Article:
This world is a teeming, vibrant world. A world full of the bitter struggles of life in all beings and forms, wrenching their existence out of the elements before them. The fish move throughout the ocean, but they also are the ocean, as their molecules constantly shift between those of the water, and other sea life. The land animals dig and scrape the earth for food, sometimes even taking the lives of their Earthly cousins for survival. They too are mingled in form with their elements. We, humanity, are no different, for even in our cities of concrete and glass, we feed upon the structures of our environment.
Ours is a society nourished by many sources. We are of course sustained by the Earth, though in a way that seems almost secondary to the human construct of fame, and its behavioral partner, ostentatiousness.
The desire for a place in the world is one which nearly all people have. We want to belong, and we want to be valued within the particular social structures we navigate. We are an animal which needs its own place in the world, both collectively and individually. Hence, we have occupied many niches, and in so doing, have attempted to elevate ourselves through our achievements. In celebrating our advancements within the animal kingdom, we have become lost in our potential as a species, forsaking the now, and our Earthly brethren, and also one another. Such is our way, reflected, for example, in humanity’s conquest, use, and sometimes misuse of fire.
We think of fire as a mere tool too often, and we as its masters, when instead we should see fire as our honored ally. It has its own life and will, and as long as we respect it, treating and feeding it with the proper care, we can prevent fire from suddenly taking everything we value, including our lives. But if we do not respect it and its responsible care, we need only indulge in one moment of neglect, and all is lost. In the loss of our once reverent coexistence with the non-human, we have also lost much of our ability to empathize and identify with each other.
We must prevent the loss of these crucial perspectives. The surest way to do so, is to dismantle the construct of human superiority, and indeed superiority over other humans. There are no lives which are inherently of more or lesser value. Each of us, and each individual of each other species, even the tiniest protozoa, has the right to life and respect. We must protect ourselves in certain circumstances, yes, but self-defense is a far cry from the wholesale destruction of species’. Because life feeds on life, we must respect life at all costs.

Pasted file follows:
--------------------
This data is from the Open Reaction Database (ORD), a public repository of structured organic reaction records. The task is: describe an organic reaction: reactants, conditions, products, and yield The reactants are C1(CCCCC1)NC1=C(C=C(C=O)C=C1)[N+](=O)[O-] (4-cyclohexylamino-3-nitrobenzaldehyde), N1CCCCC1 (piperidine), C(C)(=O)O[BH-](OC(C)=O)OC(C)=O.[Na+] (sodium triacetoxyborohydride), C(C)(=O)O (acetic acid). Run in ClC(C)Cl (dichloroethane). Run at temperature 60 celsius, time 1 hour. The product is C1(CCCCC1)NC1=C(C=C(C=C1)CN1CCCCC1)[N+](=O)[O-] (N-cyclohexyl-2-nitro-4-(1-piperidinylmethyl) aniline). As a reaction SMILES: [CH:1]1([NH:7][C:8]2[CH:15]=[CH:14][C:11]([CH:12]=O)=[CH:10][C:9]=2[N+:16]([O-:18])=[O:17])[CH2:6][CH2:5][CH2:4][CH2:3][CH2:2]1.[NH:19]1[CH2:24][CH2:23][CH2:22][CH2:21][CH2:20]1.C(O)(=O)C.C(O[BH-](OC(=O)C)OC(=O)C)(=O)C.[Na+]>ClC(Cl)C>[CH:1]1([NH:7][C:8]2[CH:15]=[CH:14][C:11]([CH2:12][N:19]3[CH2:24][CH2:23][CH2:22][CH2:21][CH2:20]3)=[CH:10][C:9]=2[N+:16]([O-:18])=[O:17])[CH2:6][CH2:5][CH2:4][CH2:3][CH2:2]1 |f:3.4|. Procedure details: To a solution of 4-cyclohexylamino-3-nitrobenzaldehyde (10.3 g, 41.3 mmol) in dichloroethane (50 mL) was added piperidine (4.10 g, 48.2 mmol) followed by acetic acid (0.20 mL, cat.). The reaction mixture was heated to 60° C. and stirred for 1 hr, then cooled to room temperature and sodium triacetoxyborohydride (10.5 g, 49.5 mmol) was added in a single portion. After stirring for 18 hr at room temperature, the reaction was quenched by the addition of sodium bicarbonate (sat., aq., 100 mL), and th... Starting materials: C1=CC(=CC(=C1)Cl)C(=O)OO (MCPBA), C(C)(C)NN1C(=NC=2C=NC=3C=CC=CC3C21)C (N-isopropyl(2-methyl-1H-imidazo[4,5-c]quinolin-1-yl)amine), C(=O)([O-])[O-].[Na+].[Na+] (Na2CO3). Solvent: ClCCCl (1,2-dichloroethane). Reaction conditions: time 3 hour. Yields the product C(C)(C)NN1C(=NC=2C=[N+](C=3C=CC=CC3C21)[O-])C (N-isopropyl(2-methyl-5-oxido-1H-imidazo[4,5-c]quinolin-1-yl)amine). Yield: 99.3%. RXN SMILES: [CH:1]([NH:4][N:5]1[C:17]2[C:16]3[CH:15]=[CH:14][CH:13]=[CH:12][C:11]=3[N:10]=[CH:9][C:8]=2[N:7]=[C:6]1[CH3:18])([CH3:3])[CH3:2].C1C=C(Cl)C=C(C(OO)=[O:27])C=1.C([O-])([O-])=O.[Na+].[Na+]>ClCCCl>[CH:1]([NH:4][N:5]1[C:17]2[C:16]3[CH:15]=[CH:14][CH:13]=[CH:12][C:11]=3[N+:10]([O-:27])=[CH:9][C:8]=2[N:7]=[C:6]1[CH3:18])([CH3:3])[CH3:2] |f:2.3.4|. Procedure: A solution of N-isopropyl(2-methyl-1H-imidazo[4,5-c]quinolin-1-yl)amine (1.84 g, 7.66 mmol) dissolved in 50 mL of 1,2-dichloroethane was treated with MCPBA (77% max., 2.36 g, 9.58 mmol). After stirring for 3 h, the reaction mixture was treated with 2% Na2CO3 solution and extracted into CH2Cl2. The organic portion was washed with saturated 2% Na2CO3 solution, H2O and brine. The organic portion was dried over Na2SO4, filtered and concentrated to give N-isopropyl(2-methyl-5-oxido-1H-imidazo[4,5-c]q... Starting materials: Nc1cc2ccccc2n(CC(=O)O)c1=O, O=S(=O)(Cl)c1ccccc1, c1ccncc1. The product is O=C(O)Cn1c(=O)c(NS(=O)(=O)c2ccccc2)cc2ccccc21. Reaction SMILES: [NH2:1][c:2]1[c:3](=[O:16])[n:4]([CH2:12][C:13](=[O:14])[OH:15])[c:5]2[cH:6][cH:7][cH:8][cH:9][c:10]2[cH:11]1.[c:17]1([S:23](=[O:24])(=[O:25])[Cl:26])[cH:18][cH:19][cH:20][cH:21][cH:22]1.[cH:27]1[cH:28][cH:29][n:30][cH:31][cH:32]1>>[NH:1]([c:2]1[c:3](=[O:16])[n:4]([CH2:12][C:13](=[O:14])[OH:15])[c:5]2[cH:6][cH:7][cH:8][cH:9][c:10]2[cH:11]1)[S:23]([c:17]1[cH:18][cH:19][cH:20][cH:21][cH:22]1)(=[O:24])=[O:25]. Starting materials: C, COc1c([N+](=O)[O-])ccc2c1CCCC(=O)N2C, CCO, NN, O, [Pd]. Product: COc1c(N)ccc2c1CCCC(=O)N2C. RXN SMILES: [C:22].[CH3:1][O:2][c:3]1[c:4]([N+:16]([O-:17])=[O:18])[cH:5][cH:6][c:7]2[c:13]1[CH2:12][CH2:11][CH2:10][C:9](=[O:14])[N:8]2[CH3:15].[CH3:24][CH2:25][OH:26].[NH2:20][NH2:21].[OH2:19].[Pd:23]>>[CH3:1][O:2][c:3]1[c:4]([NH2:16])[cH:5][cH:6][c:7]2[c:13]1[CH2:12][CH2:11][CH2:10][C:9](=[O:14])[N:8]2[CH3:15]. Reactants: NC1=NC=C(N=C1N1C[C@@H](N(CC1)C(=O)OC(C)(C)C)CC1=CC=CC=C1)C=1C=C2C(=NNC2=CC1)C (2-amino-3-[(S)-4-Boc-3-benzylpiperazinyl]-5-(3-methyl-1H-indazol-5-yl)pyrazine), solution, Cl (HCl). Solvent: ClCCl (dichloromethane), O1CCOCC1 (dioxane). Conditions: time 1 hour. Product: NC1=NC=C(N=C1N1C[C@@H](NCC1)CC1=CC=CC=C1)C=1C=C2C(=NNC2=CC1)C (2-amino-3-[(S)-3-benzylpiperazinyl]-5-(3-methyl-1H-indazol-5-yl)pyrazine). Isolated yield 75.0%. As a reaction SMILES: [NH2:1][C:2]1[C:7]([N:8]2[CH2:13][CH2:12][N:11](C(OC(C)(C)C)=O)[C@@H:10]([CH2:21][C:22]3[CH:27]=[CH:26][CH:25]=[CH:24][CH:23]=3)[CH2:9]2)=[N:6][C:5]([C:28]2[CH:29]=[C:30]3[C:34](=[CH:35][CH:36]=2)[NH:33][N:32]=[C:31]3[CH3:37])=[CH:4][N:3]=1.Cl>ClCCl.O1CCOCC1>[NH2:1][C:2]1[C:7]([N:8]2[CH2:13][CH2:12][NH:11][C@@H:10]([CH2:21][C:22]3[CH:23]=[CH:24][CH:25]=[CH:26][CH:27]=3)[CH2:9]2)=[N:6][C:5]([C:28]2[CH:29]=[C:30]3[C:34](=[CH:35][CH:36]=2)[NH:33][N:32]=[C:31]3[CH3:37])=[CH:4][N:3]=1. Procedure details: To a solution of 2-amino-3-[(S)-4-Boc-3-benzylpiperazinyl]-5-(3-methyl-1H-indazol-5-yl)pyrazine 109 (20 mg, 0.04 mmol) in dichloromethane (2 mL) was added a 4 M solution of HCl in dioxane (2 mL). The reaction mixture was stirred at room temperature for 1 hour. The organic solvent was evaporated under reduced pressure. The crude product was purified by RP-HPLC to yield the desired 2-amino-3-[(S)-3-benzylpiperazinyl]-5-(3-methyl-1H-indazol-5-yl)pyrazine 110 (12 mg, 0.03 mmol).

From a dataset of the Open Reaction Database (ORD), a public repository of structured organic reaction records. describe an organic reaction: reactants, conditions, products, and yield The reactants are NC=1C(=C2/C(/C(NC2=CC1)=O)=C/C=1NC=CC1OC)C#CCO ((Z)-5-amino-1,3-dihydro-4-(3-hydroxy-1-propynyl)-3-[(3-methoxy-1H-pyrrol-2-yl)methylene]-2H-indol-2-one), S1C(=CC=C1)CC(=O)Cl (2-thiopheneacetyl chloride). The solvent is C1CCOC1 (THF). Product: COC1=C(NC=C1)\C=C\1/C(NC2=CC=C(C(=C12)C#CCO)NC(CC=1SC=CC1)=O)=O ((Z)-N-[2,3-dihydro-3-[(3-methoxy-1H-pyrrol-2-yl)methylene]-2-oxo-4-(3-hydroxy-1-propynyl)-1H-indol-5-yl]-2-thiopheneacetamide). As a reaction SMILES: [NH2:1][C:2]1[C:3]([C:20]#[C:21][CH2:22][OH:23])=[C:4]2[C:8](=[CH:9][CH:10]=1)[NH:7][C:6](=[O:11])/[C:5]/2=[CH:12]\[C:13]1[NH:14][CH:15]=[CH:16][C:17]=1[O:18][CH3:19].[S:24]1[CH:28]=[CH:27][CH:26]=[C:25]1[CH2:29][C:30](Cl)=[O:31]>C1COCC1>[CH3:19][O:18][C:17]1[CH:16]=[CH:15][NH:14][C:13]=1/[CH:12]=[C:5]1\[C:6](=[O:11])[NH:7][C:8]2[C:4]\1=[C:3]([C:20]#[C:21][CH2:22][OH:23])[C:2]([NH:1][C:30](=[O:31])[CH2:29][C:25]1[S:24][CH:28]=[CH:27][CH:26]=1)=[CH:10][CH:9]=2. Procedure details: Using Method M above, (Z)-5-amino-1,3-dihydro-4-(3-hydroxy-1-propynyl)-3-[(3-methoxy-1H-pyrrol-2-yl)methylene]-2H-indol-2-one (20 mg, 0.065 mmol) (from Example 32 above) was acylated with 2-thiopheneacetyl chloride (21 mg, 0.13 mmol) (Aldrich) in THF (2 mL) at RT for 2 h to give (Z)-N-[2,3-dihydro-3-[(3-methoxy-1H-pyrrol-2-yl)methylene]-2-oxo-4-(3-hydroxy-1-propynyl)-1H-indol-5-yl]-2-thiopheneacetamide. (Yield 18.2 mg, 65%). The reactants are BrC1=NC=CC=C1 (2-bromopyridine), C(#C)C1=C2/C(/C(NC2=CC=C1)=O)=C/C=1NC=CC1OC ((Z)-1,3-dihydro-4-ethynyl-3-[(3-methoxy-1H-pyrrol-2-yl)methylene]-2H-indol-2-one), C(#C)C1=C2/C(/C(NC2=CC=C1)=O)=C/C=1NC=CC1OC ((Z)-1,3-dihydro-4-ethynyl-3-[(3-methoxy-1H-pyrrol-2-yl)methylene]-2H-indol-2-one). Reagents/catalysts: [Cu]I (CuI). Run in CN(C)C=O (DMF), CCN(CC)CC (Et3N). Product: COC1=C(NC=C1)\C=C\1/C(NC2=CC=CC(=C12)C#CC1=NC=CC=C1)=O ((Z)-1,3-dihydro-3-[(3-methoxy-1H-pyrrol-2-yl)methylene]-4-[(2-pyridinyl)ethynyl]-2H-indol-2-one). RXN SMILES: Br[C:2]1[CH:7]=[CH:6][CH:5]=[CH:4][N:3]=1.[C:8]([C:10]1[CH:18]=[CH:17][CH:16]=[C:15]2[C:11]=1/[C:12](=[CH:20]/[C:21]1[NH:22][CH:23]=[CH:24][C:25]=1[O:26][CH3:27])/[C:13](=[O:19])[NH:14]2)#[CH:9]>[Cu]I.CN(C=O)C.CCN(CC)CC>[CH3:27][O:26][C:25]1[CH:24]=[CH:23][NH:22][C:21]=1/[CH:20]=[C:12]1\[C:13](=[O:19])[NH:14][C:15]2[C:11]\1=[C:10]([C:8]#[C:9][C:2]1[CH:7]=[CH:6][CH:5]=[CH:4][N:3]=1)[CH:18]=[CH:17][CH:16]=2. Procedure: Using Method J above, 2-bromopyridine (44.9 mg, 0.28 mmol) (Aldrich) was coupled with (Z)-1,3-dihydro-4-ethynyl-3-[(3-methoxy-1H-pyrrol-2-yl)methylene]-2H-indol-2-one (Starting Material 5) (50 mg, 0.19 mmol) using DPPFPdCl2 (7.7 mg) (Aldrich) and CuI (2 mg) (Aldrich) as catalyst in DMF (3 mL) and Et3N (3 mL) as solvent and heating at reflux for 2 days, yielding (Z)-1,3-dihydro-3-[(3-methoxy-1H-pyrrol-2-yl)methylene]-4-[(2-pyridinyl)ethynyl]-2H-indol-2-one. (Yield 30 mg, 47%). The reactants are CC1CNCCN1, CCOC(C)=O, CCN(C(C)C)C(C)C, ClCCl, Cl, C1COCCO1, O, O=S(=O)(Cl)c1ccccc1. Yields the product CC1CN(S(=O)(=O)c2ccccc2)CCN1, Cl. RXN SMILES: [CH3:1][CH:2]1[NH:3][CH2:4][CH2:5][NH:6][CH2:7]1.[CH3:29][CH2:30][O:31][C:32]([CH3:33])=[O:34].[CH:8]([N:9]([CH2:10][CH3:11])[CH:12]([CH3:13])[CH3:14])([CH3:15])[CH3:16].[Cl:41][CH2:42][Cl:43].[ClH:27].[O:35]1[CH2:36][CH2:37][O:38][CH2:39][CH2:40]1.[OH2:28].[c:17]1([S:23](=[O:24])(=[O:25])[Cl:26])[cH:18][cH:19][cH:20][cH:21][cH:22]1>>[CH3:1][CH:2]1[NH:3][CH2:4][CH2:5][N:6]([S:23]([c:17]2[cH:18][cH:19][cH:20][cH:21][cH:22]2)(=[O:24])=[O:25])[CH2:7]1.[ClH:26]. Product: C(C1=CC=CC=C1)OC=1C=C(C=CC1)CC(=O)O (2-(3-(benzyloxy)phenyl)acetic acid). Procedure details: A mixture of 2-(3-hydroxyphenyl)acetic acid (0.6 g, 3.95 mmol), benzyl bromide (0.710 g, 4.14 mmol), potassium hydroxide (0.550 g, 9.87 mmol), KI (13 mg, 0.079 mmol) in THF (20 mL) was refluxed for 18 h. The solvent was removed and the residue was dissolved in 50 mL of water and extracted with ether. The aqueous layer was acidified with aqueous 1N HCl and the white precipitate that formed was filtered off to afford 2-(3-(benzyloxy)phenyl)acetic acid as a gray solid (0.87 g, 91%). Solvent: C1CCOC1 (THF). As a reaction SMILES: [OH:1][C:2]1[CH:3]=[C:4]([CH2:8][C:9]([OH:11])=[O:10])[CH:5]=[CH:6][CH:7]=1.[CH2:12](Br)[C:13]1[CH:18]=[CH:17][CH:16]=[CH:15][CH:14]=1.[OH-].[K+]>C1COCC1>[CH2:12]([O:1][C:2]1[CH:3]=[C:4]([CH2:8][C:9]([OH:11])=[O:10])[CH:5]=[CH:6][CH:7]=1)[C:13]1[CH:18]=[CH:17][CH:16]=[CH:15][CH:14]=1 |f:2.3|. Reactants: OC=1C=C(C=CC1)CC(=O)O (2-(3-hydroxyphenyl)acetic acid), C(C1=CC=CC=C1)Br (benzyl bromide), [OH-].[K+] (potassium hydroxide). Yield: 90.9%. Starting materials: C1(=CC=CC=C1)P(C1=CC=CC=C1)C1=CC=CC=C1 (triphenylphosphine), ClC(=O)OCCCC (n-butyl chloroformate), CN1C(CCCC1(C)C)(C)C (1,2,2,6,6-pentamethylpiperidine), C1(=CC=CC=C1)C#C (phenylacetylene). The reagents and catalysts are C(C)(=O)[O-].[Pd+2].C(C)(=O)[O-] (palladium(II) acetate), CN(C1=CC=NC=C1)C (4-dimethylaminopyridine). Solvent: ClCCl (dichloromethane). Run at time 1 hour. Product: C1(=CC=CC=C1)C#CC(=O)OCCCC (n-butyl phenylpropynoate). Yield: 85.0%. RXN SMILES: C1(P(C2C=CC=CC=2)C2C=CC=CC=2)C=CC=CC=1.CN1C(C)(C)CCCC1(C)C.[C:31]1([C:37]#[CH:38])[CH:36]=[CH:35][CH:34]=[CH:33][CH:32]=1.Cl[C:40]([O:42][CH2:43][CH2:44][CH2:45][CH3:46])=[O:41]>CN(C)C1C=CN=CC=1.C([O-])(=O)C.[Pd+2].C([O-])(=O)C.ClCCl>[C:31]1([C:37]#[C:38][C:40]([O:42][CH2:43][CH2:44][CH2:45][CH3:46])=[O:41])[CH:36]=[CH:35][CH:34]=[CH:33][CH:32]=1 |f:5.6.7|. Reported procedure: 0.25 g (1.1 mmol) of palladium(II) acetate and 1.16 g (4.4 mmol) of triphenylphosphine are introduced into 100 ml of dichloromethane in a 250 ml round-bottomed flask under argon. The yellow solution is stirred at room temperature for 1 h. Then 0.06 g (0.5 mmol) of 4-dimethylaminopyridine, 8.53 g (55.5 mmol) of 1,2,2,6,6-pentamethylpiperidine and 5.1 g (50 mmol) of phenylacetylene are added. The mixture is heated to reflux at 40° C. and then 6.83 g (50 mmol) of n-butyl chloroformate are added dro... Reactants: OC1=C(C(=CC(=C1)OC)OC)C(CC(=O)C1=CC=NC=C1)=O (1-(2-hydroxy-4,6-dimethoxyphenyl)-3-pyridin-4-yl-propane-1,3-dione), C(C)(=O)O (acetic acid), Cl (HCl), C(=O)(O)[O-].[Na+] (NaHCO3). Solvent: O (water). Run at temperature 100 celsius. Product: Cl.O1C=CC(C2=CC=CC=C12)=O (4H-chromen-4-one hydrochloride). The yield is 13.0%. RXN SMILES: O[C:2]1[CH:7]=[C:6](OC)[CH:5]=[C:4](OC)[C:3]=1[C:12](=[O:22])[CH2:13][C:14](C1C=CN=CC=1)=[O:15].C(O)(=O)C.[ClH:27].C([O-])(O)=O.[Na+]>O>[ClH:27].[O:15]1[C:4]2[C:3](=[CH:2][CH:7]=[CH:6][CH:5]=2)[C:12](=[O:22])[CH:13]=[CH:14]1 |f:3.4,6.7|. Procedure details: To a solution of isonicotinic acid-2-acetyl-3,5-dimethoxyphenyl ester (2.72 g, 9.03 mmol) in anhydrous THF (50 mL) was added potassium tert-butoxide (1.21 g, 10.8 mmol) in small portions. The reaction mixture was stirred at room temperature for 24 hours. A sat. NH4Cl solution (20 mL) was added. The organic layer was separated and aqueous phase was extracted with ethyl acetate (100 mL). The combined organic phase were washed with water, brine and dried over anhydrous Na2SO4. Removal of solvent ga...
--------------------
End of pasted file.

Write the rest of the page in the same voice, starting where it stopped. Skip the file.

How may we begin to assist in this shift of human consciousness? How can each of us, as mere individuals, help to end the perpetuation of false ideas of mastery and lordship over the whole Earth? We need first confront any illusions of superiority lying inside us, dormant or otherwise. And we must be willing to see and accept the inherent equality of all life.
Know also that this is not the dismantling of pride. Healthy pride is a virtue that all should cultivate within themselves, for one must first know their strengths if they wish to utilize them. Pride is not boastful, which is a common vice among those seeking an elevated place in society. Pride is not loud, nor is it domineering. Pride is the opposite of ostentatiousness, just as quiet humility is the opposite of boastfulness.
One may, and rightly should if circumstance warrants it, visibly champion their right and just causes, and even their personal goals, to those who would listen and contribute. But we must not let our pride be swept away in this fervor, for to do so may invite hubris to poison our minds. Sometimes, the easiest and best way to prevent such an occurrence, is simply to choose to move quietly through the world.
In this context, moving quietly means doing right and doing good in small, unassuming ways along with more overt gestures, but also to do so without any expectation of reward or accolades. When the focus is on the deed and the rightness of it, rather than the audience of the deed, our egos gain the peace of the shadow. That is to say, we learn that by occupying the background, we may observe the foreground, quietly remaining within the scene while holding our place subtly. In this position we become more capable of responding to the actual needs of those or what we champion, instead of the opinions of spectators and future contributors, alike.
Imagine what might be accomplished once the ego has stepped aside, what goals might be met quietly, and without controversy. Imagine how much good can be done when one is focused on the doing, and not the telling. The gratification of revealing our deeds can be a potent lure, but we have to look past those urges to see what is truly best, and what we truly care about.
By moving quietly, we can attain the perspective needed to see our world in all of its terrible beauty. In the quiet, truth is found, and once we have attained even a kernel of that truth, we must continue to cultivate it for our own sake, as well as our causes’. People unknown to us and the world, in circumstances unfathomable, do right every single day, expecting nothing in return. We can join them if we choose. Then we can accomplish our great deeds, and our vast projects, by moving quietly, like shadows revealed in the burning light of truth.
Perhaps and hopefully, in the quest to better ourselves, collectively and individually, we will begin to reopen the lines of empathic communication between ours and other species. Moving quietly also facilitates listening, and that is something that we could certainly do more of when it comes to the animal kingdom, and our species, too.
Hail to the Lord Apollon, who provided the images and emotions channeled through me for translation of this article. May He continue to illuminate our world, while steering us through the chaos which permeates it.
Hail to the Bright One! Hail to our Prince!